|2005P-0267|| Remove from label for propofol (Diprivan) the warning that propofol should be administered only by trained persons|
|FDA Comment Number :||EC95|
|Submitter :||Dr. Beemeth Robles||Date & Time:||09/21/2005 06:09:00|
|Organization :||Metro Anesthesia Consultants|
|Category :||Health Professional|
| Dear FDA Staff:
I do not need to tell you that anesthesiologists are experts in anesthesia related pharmacology, physiology, the management of pathophysiology in light of anesthetic exposure and of course, they are experts in airway management. We do what we do effortlessly and give the impression that what we do is straight forward and easily mimic able. From the outside, it would appear that we do what we do without any consideration but that is only due to the fact that we are trained experts. Propofol is an anesthetic induction drug and was designed for that purpose. In addition, with time and experience we have expanded the indications of Propofol to the point that now those with no appreciation for the risks of Propofol, want to have a free for all so that they can experiment with the public. I need not remind you that a couple of decades ago a drug by the name of Midazolam was brought to the market and then later its safety was questioned. A drug that I have used for almost as long as it has been available without any complications related to its use, was nearly pulled from the market because patients were dying due to its misuse. What is more crucial is that Midazolam and Propofol are very different in their ability to cause apnea. What will one do when a patient given propofol goes apneic? For the anesthesiologist its no problem, afterall we use propofol in amounts to do just that, cause apnea, followed by airway manipulation and management. This is the very reason we give the impression that Propofol is safe and easy to use, but those around us forget that it is safe because we are trained professionals.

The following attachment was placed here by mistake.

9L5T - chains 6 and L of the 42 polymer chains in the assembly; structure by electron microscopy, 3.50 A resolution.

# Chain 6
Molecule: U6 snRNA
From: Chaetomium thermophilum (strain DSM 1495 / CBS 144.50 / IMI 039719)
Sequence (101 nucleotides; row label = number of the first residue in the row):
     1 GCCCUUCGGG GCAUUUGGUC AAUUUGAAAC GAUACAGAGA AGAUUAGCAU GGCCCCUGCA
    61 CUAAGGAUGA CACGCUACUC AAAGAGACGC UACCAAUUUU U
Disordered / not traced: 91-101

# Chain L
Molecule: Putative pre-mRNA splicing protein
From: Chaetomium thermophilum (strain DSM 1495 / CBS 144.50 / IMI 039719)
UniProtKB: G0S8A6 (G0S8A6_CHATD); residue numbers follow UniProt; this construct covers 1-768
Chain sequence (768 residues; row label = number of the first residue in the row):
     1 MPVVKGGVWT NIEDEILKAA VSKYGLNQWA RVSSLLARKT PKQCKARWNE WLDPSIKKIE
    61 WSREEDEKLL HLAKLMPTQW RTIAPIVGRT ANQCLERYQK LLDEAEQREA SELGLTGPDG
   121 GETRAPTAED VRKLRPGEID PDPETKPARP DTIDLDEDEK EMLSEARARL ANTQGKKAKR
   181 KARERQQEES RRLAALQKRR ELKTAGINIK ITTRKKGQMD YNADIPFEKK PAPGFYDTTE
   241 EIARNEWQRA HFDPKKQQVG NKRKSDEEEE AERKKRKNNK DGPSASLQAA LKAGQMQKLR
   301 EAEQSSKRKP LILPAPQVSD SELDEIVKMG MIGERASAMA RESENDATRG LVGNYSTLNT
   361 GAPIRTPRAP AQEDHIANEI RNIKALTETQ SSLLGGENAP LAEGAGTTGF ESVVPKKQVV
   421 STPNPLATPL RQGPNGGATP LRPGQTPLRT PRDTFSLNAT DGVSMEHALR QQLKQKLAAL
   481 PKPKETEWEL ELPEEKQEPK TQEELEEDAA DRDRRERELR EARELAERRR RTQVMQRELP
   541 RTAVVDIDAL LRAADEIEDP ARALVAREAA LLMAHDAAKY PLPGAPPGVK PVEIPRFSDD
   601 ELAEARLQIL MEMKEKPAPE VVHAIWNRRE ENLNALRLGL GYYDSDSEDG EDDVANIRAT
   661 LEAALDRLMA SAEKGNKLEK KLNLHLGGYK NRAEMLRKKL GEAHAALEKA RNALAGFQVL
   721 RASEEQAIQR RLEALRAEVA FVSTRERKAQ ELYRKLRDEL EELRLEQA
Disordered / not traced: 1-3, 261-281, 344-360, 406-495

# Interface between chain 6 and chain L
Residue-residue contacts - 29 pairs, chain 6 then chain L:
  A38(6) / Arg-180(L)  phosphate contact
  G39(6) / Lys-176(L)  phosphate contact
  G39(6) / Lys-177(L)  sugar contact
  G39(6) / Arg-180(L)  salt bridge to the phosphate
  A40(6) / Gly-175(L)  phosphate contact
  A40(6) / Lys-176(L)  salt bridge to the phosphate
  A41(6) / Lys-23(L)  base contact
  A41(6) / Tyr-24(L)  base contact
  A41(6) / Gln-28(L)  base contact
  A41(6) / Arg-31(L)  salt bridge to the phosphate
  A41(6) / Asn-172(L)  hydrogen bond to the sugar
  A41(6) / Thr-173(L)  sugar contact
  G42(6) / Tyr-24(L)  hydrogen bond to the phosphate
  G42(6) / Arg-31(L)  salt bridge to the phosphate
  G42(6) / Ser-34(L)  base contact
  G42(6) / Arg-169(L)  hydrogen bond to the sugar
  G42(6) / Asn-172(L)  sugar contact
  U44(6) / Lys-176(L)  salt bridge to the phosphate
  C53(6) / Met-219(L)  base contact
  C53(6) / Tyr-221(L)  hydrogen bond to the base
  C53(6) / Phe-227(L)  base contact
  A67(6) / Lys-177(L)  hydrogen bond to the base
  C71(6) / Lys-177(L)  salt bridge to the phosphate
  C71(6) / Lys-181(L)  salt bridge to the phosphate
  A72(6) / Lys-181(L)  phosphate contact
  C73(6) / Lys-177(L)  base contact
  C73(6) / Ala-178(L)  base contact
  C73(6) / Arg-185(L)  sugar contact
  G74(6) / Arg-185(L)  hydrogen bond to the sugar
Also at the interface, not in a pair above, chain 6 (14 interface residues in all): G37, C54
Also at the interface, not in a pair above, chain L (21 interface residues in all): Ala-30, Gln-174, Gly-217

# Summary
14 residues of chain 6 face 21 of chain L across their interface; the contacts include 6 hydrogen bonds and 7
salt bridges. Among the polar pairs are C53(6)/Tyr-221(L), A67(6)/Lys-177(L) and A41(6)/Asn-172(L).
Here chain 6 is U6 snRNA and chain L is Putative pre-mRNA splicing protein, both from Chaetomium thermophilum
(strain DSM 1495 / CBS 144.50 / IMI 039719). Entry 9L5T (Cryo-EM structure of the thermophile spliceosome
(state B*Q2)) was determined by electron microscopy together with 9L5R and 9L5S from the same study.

Furthermore, if the reason we choose to loosen restrictions on the use of Propofol is due to the costs of healthcare, should we really let those with little or no experience using Propofol experiment with patients? How much will we save by allowing those who lack the skills to manage a drug which has been shown to be safe in trained hands, but is now placed in inexperienced hands and made potentially lethal? Will the dollars we save by allowing the wrong people to administer Propofol provide the justification for the deaths that will follow? Let us remember that the company who manufactured Propofol was required to study the drug extensively before it was released to the public. The research was vast and the end result recommendation of that research was that Propofol should be used by individuals trained in anesthesia care. This very comment should be sufficient to continue keeping the public safe and free of experimentation. If my letter sounds alarmist, it is because I would hope that you will appreciate the potential risk that exists with this drug. There is no dose, short of an inadequate sedation dose that is guaranteed not to cause apnea and there are patients that require far larger doses than those individuals who lack the experience with this drug, will have to use. I just don?t understand why anyone would consider allowing individuals that have not been trained in anesthesia to do something that is akin to experimenting with people. It is my hope that this letter will be followed by many, many more so that we can impress upon you that the decision to loosen the restrictions on the use of Propofol is an extremely shortsighted consideration.
Should you wish to explore these comments further, I can be reached at 480-239-4002 or 77 E. Columbus Ave, Ste 201, Phoenix, AZ 85012.
Beemeth T. Robles, MD